This dead oak tree was trimmed up to make it neater.  It is ready for wildlife!  JMcConnell, UF/IFAS

This dead oak tree was trimmed up to make it neater. It is ready for a wildlife resident!   Photo: JMcConnell, UF/IFAS

One of the management issues that any landowner will face at some point is what to do when a tree dies in the landscape.  The logical response is “cut it down,” but depending on the location and the size of the tree, that may not be necessary and you could be removing potential wildlife habitat.

With any other major decisions about your landscape, always consider safety first.  If the tree is in a location where it could damage property or cause harm to people or domesticated animals then it should be properly removed.  But what about those trees that are along wood lines or in the far reaches of the yard and not threatening person or property?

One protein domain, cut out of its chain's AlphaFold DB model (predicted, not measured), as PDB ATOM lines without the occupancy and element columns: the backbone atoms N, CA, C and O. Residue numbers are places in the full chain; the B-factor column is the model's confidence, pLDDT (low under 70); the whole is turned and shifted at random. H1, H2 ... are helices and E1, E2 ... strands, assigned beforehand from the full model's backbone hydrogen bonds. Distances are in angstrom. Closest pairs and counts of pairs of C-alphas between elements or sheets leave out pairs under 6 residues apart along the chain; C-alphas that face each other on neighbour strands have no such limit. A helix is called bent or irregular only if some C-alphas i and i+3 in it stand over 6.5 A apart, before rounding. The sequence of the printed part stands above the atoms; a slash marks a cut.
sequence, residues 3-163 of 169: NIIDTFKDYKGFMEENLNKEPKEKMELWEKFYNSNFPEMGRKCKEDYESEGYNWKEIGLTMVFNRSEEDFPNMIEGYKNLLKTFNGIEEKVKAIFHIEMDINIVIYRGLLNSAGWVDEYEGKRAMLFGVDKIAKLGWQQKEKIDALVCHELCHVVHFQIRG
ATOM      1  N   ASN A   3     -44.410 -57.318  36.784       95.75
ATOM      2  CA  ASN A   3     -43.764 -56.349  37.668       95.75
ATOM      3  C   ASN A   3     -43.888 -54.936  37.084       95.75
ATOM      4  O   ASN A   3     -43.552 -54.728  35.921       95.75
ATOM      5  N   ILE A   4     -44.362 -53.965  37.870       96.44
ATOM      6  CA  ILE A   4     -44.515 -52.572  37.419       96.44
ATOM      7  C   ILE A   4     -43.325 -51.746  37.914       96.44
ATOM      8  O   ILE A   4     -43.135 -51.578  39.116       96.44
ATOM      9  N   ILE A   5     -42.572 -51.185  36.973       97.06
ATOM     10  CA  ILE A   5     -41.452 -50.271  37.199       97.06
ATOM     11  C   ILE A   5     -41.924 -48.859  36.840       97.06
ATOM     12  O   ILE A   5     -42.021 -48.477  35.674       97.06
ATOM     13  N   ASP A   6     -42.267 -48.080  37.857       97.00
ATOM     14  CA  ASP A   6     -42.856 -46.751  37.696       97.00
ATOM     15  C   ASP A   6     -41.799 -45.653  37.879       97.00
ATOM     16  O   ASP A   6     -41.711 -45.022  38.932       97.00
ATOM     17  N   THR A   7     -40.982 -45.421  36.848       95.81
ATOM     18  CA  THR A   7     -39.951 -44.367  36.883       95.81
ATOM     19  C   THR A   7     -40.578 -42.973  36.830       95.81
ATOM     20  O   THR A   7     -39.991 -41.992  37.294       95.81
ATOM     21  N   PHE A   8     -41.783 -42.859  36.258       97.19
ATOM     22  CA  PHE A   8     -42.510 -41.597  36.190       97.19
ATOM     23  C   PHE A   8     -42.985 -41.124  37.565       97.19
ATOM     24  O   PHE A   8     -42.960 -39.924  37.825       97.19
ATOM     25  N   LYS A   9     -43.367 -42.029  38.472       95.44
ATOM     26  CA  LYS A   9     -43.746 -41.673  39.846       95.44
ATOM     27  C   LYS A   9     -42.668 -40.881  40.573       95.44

Consider leaving the entire tree or modifying it to make it more aesthetically pleasing yet still useful to wildlife.  Weak branches or unstable tops may be removed to make the snag less of a risk or to look a little neater.

Some examples of animals that may use dead trees in the landscape are birds, bats, squirrels, frogs, and lizards.  Besides the obvious cavity dwelling creatures such as woodpeckers, owls, and bats that are attracted to decaying trees, other animals will be drawn for other reasons.  Dead trees in the landscape will become inhabited by insects and fungi which are terrific food sources for birds, mammals, amphibians, and reptiles!

To learn more about providing wildlife habitats in your landscape, please see the EDIS publications listed below or contact your local extension office.

Helping Cavity-nesters in Florida

A Birds-Eye View: How Birds Select Habitat

Dead Wood: Key to Enhancing Wildlife Diversity in Forests


Julie McConnell